Rattle in the Shape of a Pig

Unknown3rd century B.C.

The J. Paul Getty Museum

The J. Paul Getty Museum
Los Angeles, United States

A pig's large stomach hangs low, and touches the ground beneath. The animal's small legs seem barely able to support its weight. This figure was formed by pressing wet clay into a two-part mold to form a small sculpture in the round that can be seen from any side. After the figure was fired in a kiln, it was removed from the mold and painted in bright colors. Traces of pink and white pigment are still visible on the figurine.

Inside the pig, small pieces of dried clay produce a rattling sound when shaken. Children in ancient Greece would have been amused by a rattle like this one. In antiquity, however, when disease often claimed the lives of infants and young children, the sound produced by rattles was also intended to ward off evil. Rattles in the shape of pigs probably had magical meanings, since pigs were sacrificed to various gods in return for protection of children and those caring for them.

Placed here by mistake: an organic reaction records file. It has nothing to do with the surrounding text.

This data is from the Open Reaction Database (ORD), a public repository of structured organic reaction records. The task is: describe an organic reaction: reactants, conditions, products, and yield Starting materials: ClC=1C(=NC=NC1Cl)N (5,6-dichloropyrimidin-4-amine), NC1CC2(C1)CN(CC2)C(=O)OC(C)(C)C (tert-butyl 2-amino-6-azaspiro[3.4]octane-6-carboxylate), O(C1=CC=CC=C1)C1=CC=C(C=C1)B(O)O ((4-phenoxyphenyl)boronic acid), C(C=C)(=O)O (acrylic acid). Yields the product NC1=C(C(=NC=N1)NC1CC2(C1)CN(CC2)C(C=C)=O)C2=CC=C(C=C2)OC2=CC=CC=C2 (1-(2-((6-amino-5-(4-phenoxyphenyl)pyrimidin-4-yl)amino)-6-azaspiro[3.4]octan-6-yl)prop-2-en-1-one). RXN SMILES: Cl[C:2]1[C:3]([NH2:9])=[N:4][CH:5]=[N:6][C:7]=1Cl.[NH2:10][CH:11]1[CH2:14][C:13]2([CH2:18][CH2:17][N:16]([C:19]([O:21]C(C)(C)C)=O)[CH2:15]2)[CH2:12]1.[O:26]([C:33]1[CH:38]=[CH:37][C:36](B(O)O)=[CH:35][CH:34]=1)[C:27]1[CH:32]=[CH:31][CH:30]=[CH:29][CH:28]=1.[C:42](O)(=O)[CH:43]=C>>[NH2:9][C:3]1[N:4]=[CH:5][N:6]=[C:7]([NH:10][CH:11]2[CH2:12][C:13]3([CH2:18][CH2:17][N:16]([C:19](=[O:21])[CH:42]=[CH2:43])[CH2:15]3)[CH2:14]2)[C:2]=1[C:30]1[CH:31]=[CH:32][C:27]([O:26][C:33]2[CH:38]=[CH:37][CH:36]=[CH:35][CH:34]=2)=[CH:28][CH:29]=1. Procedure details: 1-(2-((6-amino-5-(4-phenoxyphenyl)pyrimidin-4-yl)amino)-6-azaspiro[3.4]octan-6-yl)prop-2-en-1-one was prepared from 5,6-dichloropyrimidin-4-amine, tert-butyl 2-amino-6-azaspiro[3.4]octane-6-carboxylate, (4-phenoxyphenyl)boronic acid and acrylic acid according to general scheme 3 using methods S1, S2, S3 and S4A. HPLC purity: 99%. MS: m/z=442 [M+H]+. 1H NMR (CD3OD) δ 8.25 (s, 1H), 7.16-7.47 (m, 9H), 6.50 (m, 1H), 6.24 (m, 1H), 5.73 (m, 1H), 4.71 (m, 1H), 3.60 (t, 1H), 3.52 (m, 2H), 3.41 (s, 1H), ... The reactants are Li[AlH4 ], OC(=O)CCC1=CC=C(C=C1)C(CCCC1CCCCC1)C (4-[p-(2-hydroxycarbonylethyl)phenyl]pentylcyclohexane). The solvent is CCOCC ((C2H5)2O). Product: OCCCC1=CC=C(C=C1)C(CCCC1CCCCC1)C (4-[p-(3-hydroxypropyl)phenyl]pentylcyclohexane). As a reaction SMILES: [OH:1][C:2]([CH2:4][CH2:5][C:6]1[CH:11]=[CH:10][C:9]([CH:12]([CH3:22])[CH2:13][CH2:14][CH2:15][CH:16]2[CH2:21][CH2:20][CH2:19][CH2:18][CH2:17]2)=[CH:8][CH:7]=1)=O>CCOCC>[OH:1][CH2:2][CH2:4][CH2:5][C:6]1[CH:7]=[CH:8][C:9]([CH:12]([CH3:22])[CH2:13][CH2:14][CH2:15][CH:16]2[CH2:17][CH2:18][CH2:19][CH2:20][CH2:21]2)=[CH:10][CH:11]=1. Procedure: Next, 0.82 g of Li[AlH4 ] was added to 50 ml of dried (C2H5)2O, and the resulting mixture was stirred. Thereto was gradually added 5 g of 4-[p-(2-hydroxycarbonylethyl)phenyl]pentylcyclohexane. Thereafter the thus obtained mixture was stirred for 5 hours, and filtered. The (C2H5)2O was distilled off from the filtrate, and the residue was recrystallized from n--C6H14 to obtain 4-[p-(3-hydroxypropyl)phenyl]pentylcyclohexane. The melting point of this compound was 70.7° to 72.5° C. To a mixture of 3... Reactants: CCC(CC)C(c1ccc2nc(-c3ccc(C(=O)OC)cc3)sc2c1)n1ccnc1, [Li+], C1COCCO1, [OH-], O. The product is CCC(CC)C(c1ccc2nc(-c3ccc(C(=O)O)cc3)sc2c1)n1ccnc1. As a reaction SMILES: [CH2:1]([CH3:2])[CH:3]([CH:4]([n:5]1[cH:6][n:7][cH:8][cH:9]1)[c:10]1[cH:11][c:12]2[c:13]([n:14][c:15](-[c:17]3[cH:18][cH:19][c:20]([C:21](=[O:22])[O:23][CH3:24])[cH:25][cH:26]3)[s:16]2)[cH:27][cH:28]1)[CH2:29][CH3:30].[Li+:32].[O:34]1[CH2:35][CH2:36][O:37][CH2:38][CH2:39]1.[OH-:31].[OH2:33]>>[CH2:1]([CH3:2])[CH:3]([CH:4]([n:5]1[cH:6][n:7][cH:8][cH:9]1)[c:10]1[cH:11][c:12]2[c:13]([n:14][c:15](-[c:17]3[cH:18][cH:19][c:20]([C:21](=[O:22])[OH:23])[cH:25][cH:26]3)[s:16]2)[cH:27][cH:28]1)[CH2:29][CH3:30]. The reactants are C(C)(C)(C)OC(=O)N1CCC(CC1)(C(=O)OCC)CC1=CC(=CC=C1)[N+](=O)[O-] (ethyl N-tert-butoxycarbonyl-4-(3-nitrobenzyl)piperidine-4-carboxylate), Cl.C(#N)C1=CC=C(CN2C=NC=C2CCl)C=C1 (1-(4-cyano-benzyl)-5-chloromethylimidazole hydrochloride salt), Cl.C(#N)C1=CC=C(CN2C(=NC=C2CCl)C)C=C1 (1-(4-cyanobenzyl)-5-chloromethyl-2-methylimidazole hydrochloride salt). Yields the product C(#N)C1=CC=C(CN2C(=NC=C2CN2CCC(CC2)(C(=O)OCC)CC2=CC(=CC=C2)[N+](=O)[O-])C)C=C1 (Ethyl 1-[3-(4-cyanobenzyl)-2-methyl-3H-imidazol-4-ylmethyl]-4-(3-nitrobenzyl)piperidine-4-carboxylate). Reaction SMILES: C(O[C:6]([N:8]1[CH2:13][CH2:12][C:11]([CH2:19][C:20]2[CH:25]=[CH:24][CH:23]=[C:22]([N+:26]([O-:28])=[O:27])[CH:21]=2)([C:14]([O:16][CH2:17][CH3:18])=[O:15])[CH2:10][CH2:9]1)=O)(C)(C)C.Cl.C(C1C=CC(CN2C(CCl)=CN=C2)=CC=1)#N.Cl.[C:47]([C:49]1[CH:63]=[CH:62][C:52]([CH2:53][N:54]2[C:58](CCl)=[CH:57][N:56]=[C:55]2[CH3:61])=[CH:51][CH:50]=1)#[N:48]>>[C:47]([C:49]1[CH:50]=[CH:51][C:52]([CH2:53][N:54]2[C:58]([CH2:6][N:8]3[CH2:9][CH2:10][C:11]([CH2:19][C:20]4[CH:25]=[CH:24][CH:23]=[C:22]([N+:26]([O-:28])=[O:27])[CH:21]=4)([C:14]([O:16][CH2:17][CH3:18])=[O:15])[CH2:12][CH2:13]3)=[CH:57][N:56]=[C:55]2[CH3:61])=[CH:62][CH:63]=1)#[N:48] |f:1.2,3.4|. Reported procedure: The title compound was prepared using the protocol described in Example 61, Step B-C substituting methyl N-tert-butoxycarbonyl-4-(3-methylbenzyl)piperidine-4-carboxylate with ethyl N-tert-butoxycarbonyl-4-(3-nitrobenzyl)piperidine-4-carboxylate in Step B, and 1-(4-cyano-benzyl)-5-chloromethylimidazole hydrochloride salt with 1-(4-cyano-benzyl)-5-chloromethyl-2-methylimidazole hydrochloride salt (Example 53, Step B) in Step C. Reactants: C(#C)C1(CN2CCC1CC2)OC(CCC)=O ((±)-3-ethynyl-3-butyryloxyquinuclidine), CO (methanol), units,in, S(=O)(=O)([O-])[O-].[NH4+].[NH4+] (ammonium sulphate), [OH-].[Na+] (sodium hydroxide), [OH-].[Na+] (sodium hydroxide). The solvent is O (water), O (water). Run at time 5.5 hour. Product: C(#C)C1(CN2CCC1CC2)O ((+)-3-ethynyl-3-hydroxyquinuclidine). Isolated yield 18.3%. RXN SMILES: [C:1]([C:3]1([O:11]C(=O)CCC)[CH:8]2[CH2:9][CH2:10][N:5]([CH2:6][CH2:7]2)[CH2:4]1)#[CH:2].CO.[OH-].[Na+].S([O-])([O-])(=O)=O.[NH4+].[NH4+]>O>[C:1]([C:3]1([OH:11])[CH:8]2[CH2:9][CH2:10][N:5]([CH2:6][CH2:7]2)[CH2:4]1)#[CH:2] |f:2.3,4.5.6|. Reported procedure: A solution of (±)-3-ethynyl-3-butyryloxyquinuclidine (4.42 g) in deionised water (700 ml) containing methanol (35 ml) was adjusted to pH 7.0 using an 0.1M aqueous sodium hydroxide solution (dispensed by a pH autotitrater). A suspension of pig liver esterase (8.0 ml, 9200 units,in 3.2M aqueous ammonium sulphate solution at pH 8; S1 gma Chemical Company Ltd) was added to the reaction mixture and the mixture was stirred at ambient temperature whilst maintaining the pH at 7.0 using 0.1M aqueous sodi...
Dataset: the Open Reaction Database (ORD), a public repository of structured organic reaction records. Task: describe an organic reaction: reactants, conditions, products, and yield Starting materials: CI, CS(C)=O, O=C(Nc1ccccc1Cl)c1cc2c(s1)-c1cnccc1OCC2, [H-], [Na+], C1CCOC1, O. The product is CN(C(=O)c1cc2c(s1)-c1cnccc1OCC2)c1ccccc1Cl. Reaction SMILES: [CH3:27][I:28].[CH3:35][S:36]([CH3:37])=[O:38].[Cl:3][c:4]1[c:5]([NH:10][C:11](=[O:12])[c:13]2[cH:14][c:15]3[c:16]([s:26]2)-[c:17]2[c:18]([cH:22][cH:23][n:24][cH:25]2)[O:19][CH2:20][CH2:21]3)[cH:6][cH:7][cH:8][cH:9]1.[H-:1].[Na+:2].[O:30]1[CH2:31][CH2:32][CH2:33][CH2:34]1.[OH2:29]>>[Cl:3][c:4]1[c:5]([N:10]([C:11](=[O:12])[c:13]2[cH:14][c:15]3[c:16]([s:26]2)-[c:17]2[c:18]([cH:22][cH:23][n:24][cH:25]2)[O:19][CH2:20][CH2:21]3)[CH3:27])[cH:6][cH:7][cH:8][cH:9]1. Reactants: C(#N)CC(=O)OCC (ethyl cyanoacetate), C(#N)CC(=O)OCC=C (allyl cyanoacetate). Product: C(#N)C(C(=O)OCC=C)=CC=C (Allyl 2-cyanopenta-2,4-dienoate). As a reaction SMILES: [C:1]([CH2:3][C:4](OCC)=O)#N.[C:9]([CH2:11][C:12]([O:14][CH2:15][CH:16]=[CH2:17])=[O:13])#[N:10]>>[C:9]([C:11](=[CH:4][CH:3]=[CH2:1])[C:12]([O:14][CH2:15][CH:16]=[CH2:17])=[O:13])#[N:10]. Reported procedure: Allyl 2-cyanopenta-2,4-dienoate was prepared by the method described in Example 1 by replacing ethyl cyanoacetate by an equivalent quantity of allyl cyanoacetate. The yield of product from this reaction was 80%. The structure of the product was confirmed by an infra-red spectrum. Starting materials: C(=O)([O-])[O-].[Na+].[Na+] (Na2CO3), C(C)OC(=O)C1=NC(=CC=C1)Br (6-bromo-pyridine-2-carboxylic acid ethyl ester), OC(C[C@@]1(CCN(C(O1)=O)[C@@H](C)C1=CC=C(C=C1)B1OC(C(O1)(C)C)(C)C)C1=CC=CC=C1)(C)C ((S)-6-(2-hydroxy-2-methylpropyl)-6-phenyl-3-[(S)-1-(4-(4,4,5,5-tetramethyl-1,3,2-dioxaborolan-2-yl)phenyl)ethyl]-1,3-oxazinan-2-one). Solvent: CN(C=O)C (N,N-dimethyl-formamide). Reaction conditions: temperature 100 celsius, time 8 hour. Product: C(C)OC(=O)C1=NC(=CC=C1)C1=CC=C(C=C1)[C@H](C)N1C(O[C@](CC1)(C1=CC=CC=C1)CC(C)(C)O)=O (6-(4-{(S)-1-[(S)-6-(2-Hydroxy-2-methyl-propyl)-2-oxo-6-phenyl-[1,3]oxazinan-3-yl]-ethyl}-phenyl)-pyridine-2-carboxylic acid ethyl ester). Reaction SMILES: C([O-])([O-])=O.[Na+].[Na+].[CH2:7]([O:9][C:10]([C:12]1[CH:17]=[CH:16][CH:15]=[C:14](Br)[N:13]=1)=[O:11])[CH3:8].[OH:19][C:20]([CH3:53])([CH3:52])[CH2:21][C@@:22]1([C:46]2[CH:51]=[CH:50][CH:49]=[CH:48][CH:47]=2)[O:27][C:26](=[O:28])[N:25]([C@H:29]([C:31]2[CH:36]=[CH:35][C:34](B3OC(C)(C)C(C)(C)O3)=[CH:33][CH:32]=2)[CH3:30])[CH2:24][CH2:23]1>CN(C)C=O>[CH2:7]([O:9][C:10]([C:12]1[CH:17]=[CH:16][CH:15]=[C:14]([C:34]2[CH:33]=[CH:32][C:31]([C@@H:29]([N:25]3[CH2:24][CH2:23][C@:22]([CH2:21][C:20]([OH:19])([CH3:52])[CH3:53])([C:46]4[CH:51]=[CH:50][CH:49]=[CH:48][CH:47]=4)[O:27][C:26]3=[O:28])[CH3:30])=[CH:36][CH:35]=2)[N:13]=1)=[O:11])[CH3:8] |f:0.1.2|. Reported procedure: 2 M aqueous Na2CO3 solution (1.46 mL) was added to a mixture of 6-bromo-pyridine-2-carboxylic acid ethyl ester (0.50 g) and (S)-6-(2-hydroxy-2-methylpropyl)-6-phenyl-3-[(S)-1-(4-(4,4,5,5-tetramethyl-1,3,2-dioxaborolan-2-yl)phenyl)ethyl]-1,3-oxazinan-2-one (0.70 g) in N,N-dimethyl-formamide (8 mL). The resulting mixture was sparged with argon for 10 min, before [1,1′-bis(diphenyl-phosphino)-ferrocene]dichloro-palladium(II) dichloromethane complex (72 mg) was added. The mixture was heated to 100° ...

Terracotta figurines such as this have been found in children's graves and sanctuaries, where they were left as gifts to the gods.

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  • Title: Rattle in the Shape of a Pig
  • Creator: Unknown
  • Date: 3rd century B.C.
  • Location Created: Centuripe, Sicily, Italy
  • Physical Dimensions: 8.3 x 5.4 x 13.5 cm (3 1/4 x 2 1/8 x 5 5/16 in.)
  • External Link: Find out more about this object on the Museum website.
  • Medium: Terracotta with traces of Polychromy
  • Source Credit Line: The J. Paul Getty Museum, Villa Collection, Malibu, California, Gift of David Collins
  • Object Type: Toy
  • Object Status: Permanent Collection
  • Number: 78.AD.346
  • Display Location: Not currently on view
  • Department: Antiquities
  • Culture: Greek (Sicilian)
  • Credit Line: Gift of David Collins
  • Classification: Implements